As of this writing on March 23, 2020, the Centers for Disease Control reports over 40,000 cases of the coronavirus (COVID-19) in the U.S, with approximately 500 deaths reported. Many experts have been calling for the closure of immigration detention centers but then the issue is raised of what to do with those in detention. The Trump administration has announced plans to turn away all asylum seekers and anyone trying to cross the U.S./Mexico border illegally, according to the New York Times. The U.S. and Canada border has been closed, to all but essential travel. The Times reports that El Salvador and Guatemala have suspended deportation flights for its citizens.
What does the coronavirus (COVID-19) mean for your immigration case, what does it mean if you have a family member or loved one in detention, and what does it mean if you are concerned about deportation. As of this writing, immigration courts remain open, but as the situation is evolving, be sure to be in touch with the deportation lawyers like J. Joseph Cohen regarding any potential updates to your case. If you don’t feel well, it is necessary to let the courts know about your situation to protect public health and prevent the spread of disease. Reach out to J. Joseph Cohen today if you have any concerns.
Coronavirus: Deportation, Immigration, and Detention—What You Need to Know
- ICE Arrests. It has been reported that ICE has stopped most immigration arrests in the wake of the coronavirus pandemic, according to NPR. Cases where ICE will continue to pursue arrests will remain focused on those who pose a risk to public safety and to those who face mandatory detention due to criminal charges. For the other remaining cases, ICE has noted that it will postpone arrests. ICE will not be making arrests at health care facilities, hospitals, urgent care facilities, and other places where people receive care (unless an urgent situation warrants it). This move has been praised by health officials who are concerned that fears among the immigrant community regarding deportation may prevent them from seeking the medical care they need.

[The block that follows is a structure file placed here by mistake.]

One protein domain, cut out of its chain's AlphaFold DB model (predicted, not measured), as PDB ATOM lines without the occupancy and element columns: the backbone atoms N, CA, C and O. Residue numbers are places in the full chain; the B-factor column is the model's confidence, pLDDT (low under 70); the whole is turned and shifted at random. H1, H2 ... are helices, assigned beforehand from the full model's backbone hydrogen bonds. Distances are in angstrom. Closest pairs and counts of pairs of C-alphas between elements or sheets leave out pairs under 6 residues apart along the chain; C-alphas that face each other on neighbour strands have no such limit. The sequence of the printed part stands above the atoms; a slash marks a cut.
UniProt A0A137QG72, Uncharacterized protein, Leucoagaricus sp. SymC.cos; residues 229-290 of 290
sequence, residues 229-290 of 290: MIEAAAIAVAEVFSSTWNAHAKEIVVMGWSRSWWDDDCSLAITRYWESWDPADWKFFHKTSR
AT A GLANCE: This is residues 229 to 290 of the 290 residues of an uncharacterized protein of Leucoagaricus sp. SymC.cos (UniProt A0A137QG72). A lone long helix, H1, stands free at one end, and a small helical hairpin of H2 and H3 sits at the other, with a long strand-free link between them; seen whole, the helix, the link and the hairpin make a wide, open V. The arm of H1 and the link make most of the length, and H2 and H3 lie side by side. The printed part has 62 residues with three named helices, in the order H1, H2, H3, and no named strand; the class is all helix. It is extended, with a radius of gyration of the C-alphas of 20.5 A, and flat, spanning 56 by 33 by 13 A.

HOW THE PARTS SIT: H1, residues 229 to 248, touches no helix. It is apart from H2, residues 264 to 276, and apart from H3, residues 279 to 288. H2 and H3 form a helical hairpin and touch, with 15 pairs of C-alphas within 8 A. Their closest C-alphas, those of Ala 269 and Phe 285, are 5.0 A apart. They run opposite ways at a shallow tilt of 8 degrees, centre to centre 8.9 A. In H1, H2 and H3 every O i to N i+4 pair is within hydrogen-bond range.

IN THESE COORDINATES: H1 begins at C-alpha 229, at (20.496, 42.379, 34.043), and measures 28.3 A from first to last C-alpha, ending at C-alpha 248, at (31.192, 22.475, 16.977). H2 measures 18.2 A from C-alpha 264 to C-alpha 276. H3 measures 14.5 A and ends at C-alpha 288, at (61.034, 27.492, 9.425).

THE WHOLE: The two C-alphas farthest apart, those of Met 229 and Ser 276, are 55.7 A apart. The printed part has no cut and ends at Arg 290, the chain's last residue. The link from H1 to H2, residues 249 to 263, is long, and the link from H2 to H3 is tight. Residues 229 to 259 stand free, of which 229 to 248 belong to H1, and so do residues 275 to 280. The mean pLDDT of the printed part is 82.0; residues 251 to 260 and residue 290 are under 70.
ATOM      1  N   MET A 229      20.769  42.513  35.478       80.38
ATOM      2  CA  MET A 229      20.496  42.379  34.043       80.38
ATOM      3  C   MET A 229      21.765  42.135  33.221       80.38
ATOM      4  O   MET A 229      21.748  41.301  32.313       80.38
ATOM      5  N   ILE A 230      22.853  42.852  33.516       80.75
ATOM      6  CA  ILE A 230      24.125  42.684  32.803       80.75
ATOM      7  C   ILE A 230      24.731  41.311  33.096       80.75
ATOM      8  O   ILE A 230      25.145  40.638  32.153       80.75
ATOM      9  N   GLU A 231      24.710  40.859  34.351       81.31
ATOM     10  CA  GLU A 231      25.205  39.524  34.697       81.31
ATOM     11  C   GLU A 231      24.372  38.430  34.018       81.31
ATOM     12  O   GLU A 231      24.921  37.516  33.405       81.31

- Immigration Courts. As of this writing, the Department of Justice announced that all immigration hearings for those who are not detained have generally been postponed to April 10, 2020. Courts in different jurisdictions may be closed or operations differently modified. Courts generally remain open to hear cases for those who are in detention. So, if you have a loved one or family member in detention and have questions about the next steps, J. Joseph Cohen can answer questions you may have.
- ICE Isn’t Stopping Deportations. ICE indicates that it will not stop deportations, though some countries have halted deportation flights in an effort to control the spread of the coronavirus. It would be anticipated, as with other areas of immigration, this public health emergency will disrupt operations. ICE also notes on its website, that it will continue to investigate situations of human smuggling, child exploitation, gangs, narcotics trafficking, human trafficking, and will continue work with the Joint Terrorism Task Force.
For those facing deportation, detention, or an upcoming immigration case, the recent coronavirus pandemic has created uncertainty in the process and operations are subject to change at any time. However, you are not alone. J. Joseph Cohen is a deportation lawyer in San Antonio, Texas that is here for you if you have any questions. Reach out to us today or connect with USAttorneys.com to get connected with J. Joseph Cohen.